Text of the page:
insideHPC: Who do you (investors) track and follow as part of finding opportunity? Advisement? Etc. Everyone is following you, Thomas, so who are your (and the VC) influencers?
Thomas Thurston: As we were just discussing, VCs are very influenced by what other co-investors are circling around a deal. For some, it’s a lazy substitute for diligence. They think “hey, if Andreessen or Kleiner are in the deal, it must be good.” A sad reality of present-day venture capital is that investor branding is often substituted for substance, especially in HPC, biotech or other highly technical areas where the average investor doesn’t really understand the subject matter. I have a ton of respect for Andreessen, Kleiner and other amazing funds, but I’d be pretty lame if that was all I cared about.
We spend more time tracking the performance of various technologies over time, and modeling how changes in one market might impact another. We take a systems view. We see things more as an ecosystem that’s always shifting, and try to anticipate where those shifts create opportunity. For example, today SaaS is old news, but a decade ago it was still bubbling up. We realized that SaaS was extremely disruptive to many client-server markets and placed a lot of bets that performed extremely well. However today things are changing again, so we try to model what the next surge will look like and what startups are likely to lead.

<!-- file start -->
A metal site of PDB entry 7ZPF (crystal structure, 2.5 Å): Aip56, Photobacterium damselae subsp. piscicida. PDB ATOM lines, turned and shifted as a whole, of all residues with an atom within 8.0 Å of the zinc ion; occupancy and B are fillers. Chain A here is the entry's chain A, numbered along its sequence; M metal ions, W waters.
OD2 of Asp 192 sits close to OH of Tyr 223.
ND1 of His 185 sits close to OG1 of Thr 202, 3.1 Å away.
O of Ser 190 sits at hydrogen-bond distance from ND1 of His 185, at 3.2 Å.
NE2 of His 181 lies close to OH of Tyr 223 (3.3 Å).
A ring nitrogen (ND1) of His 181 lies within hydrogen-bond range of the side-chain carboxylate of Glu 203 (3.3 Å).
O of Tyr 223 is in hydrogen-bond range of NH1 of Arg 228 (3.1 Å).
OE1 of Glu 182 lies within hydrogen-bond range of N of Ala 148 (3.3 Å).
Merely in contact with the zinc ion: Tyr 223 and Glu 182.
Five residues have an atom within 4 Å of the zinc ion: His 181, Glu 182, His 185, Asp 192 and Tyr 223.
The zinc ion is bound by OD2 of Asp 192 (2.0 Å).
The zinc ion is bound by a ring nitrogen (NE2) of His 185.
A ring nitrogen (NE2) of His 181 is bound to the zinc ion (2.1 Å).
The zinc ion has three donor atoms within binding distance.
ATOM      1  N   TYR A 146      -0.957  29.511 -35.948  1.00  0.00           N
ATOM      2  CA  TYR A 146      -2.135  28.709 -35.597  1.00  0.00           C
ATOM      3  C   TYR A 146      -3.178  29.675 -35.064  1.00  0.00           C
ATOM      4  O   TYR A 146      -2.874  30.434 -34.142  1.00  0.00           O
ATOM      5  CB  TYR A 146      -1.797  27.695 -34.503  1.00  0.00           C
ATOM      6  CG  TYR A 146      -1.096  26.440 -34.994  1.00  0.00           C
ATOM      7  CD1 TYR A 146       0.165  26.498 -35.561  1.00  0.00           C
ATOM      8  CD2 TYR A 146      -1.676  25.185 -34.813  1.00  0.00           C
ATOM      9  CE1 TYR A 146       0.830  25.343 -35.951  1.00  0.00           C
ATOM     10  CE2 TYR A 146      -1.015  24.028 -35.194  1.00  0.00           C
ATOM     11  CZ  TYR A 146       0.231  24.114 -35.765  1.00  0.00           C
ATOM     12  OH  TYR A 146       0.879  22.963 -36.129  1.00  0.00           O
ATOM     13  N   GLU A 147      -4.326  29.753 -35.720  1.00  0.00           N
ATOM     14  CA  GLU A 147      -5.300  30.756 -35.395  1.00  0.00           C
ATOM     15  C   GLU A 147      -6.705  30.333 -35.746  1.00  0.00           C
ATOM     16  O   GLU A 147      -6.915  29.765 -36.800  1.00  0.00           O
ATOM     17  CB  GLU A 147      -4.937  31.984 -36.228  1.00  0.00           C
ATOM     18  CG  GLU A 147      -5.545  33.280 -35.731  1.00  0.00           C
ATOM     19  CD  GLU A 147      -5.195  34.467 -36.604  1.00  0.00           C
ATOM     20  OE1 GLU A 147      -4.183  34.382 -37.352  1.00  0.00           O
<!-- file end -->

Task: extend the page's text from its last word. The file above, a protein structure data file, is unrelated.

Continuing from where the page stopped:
insideHPC: Do VC’s in general take advantage of conferences to go opportunity shopping (like SC14, and its ‘disruptor show case’ for example)? In other words How do VCs interact with/engage Startups? Is it luck? Don’t call us, we’ll find you? Pitchfest? Angel Network …???
Thomas Thurston: There are a variety of VCs, so maybe I’ve already overstated what the “typical” VC does, but in their mind there’s a small cadre of elite entrepreneurs in the world who have been successful in the past. There’s an assumption that anything these cool kids touch is going to turn into gold, so the whole game is about getting the cool kids to take your money. This basic assumption, which I’d argue is flawed, drives an enormous amount of VC behavior. So while they go to lots of startup events and conferences, it’s usually to keep a finger on the pulse of an industry rather than to find actual deals. Some deals happen this way, but it isn’t how VCs prefer to source opportunities. There are exceptions such as Y Combinator events, but I wanted to touch on the rule more than the exception.